How to Ensure Different Age Groups Work Well Together
Working in a group has its benefits. It can make reaching goals easier for the employees, and it can make projects more efficient for the company. However, working in groups also has its challenges, especially when you have people of different ages working together with different thoughts, experiences, and ideas.
Here are three important factors to include for successful group work along with some suggested tips:
1. Time and space to work together
To succeed, the group needs time when all the members are available to meet and work together. They also need a space that has what they need for their work (e.g., quiet enough, internet access, necessary tools, etc.).
Try: physical spaces on campus (libraries, cafes, lawns, labs, etc.), working together online (simple chat software, meeting software like Adobe Connect, etc.), or online document sharing (e.g., Google Docs, Evernote, etc.)
There is a lot of useful software for group work, including free versions. Some online resources may have already been provided for your unit of study.
However you do it for your company and employees, the key is to make time for employees of all ages to work together. This allows them to get to know each other and learn how to work together.
2. Clear goals for the group and individuals
The next step toward successful group work is to make sure everyone knows what the goals are for the group and for each individual — e.g., what the group should produce at the end, what grades the different members would like the group to achieve, etc.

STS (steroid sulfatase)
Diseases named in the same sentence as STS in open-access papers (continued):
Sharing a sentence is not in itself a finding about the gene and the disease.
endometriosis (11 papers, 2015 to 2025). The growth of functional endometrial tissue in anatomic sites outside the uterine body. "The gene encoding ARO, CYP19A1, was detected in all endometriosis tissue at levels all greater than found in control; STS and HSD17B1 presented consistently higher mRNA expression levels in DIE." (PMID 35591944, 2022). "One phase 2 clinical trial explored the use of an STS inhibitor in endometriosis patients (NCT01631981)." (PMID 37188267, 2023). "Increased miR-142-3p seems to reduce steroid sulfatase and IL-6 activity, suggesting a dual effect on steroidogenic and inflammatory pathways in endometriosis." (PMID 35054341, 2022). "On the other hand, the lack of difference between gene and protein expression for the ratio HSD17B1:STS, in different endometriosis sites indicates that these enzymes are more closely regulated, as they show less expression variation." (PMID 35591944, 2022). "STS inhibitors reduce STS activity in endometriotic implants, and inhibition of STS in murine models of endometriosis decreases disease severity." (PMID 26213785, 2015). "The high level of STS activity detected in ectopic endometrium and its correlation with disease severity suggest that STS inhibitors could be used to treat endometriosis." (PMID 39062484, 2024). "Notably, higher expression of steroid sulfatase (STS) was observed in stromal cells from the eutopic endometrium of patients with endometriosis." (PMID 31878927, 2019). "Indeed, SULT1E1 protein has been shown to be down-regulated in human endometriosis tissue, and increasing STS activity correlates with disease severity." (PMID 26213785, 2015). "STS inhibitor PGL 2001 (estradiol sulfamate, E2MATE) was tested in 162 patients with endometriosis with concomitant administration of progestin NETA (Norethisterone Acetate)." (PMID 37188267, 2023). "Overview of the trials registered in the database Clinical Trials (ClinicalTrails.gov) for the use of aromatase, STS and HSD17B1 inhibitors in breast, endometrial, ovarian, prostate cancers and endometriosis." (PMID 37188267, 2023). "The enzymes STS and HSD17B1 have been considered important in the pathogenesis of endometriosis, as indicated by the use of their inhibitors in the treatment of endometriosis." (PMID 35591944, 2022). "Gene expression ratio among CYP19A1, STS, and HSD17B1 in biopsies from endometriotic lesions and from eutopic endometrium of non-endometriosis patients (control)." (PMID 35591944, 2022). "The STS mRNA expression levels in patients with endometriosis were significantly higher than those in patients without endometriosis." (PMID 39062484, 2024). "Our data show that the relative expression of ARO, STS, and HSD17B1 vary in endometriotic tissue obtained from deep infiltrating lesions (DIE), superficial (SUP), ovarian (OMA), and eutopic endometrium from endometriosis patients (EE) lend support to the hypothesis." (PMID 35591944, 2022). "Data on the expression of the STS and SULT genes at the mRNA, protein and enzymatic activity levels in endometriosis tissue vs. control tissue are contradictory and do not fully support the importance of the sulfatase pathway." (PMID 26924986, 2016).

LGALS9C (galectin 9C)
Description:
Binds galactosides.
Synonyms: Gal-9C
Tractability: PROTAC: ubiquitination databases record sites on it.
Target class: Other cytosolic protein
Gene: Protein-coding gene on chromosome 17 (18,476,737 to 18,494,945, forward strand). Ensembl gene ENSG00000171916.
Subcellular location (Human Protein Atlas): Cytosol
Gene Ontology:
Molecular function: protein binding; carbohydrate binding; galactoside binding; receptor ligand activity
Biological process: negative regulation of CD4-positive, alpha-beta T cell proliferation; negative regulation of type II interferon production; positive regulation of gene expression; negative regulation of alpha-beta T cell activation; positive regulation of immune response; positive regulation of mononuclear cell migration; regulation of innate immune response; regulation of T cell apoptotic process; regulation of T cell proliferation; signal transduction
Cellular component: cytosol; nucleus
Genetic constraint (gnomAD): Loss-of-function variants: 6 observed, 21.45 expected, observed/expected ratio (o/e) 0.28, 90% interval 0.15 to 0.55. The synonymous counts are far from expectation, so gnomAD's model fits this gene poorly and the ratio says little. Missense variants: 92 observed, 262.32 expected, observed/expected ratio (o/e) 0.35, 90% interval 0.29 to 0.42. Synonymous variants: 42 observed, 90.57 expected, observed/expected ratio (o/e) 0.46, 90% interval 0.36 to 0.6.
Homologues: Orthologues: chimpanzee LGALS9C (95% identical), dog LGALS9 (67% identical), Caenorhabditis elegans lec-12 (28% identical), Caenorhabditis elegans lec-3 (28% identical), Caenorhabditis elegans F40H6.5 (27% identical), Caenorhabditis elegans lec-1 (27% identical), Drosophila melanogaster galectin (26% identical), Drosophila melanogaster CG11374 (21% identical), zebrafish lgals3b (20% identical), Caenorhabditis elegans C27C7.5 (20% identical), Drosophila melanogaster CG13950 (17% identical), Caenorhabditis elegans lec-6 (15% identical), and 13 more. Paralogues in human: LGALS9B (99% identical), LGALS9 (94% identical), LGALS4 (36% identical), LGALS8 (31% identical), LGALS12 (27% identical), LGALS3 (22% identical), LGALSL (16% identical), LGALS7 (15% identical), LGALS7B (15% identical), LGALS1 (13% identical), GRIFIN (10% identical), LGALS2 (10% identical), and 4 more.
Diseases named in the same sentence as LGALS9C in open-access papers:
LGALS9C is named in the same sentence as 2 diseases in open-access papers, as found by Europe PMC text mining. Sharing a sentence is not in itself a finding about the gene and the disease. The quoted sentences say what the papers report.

The most successful groups will also set clear goals for what the group should achieve at each meeting or what each person will do by the end of each week (e.g., choose a topic, search databases, do reading, and make notes, share notes with the group, collect data, write the first draft, proofread and edit, etc.). It is also necessary to clearly state at the beginning of the project exactly what work each person will do.
Make sure that everyone agrees that the workload has been shared fairly. Ask your tutor or lecturer for advice on this if you are not sure. The University of Sydney’s Academic Honesty Policy states that schools and departments in the university must give clear guidance on how the tasks for group work assessments are shared among group members fairly.
3. Supportive and responsible cooperation
A group often contains a mixture of different personalities, cultures, and levels of confidence and experience, so a special effort is needed for group work to go smoothly. For example, everyone needs to have a chance to express their ideas, and group members should be positive and encouraging to one another. Everyone needs to respect the group by being responsible for their own workload, arriving on time, replying to e-mails, etc. Bad feelings in a group (e.g., if someone feels they are doing all the work or if someone feels criticized or embarrassed) often cause lower quality group work, lower marks, and low-quality learning.